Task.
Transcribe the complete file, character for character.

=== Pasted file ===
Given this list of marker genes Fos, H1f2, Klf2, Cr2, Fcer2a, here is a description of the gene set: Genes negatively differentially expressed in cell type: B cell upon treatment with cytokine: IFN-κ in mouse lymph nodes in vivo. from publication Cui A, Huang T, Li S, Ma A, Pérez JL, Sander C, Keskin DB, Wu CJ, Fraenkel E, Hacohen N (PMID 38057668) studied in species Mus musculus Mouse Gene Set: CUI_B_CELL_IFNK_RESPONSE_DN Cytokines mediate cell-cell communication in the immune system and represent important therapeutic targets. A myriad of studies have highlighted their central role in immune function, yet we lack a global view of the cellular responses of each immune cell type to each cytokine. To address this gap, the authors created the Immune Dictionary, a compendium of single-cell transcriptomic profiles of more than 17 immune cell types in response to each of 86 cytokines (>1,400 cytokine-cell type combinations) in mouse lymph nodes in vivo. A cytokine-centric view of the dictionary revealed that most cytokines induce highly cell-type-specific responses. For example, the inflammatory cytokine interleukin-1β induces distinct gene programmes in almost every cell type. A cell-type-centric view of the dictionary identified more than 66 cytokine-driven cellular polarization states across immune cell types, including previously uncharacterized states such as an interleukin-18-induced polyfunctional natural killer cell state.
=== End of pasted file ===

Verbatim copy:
Given this list of marker genes Fos, H1f2, Klf2, Cr2, Fcer2a, here is a description of the gene set: Genes negatively differentially expressed in cell type: B cell upon treatment with cytokine: IFN-κ in mouse lymph nodes in vivo. from publication Cui A, Huang T, Li S, Ma A, Pérez JL, Sander C, Keskin DB, Wu CJ, Fraenkel E, Hacohen N (PMID 38057668) studied in species Mus musculus Mouse Gene Set: CUI_B_CELL_IFNK_RESPONSE_DN Cytokines mediate cell-cell communication in the immune system and represent important therapeutic targets. A myriad of studies have highlighted their central role in immune function, yet we lack a global view of the cellular responses of each immune cell type to each cytokine. To address this gap, the authors created the Immune Dictionary, a compendium of single-cell transcriptomic profiles of more than 17 immune cell types in response to each of 86 cytokines (>1,400 cytokine-cell type combinations) in mouse lymph nodes in vivo. A cytokine-centric view of the dictionary revealed that most cytokines induce highly cell-type-specific responses. For example, the inflammatory cytokine interleukin-1β induces distinct gene programmes in almost every cell type. A cell-type-centric view of the dictionary identified more than 66 cytokine-driven cellular polarization states across immune cell types, including previously uncharacterized states such as an interleukin-18-induced polyfunctional natural killer cell state.